Page last updated at 10:27 GMT, Thursday, 5 November 2009

Smart spectacles aid translation

Woman wearing subtitle specs, AFP/NEC
The spectacles are due to go on sale in Japan in 2010

Spectacles that can provide subtitles have been created by hi-tech firm NEC.

Resembling glasses but lacking lenses, the headset uses a tiny projector to display images on a user's retina.

NEC said it planned a version that used real-time translation to provide subtitles for a conversation between people lacking a common language.

The firm said the gadget, dubbed Tele Scouter, was intended for sales people or employees dealing with inquiries from customers.

NEC said the Tele Scouter was intended to be a business tool that could aid sales staff who would have information about a client's buying history beamed into their eye during a conversation.

But, it said, it could also be put to a more exotic use as a translation aid. In this scenario the microphone on the headset picks up the voices of both people in a conversation, pipes it through translation software and voice-to-text systems and then sends the translation back to the headset.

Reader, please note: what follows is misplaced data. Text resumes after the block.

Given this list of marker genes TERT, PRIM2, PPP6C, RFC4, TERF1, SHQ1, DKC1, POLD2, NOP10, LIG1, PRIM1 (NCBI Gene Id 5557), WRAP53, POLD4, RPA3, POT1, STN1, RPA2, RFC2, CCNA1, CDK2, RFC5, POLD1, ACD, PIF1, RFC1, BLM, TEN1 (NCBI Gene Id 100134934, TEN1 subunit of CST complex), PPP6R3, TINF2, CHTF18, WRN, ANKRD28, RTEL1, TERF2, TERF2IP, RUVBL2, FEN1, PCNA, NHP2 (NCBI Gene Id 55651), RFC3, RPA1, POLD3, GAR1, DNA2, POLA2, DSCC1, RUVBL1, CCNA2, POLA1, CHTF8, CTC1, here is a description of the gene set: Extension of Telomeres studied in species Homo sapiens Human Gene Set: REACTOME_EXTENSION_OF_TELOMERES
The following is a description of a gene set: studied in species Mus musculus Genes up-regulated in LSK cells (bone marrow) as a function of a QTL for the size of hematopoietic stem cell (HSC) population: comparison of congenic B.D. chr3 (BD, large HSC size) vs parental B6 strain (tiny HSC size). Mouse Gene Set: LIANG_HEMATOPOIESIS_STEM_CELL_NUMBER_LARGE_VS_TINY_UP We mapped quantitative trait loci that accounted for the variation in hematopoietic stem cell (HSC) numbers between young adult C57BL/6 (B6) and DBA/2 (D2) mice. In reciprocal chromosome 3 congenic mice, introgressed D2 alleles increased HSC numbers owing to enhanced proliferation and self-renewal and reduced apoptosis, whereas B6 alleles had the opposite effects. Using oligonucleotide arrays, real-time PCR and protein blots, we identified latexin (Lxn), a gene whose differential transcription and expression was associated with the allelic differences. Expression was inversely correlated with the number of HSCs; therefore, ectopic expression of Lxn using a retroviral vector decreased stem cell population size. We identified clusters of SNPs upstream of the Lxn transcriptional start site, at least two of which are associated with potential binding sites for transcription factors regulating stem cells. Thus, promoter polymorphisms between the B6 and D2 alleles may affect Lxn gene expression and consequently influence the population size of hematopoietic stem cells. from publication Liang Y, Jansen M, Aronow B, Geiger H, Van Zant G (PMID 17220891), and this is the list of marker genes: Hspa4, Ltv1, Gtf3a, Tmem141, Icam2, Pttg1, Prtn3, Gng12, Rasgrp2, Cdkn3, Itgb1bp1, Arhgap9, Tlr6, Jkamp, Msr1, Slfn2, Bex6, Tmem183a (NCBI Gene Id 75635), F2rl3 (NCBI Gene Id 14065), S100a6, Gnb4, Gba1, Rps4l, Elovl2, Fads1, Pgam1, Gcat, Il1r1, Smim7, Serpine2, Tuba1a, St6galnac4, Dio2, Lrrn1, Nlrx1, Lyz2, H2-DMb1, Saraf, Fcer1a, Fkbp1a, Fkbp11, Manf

FROM BBC WORLD SERVICE

At the same time as a user hears a translation, they would also get text subtitles beamed onto the retina.

"You can keep the conversation flowing," NEC spokesman Takayuki Omino told AFP at a Tokyo trade show where the device was unveiled.

Mr Omino said the system could also be used for confidential talks that would be compromised by the use of a human translator.

NEC said the Tele Scouter would be launched in Japan in November, 2010 but would initially lack the translation feature. A version that can provide subtitles would follow in 2011, it said.

When it goes on sale, a batch of 30 headsets will cost about 7.5m yen (£50,000). The cost does not include the price of the translation tools and software.



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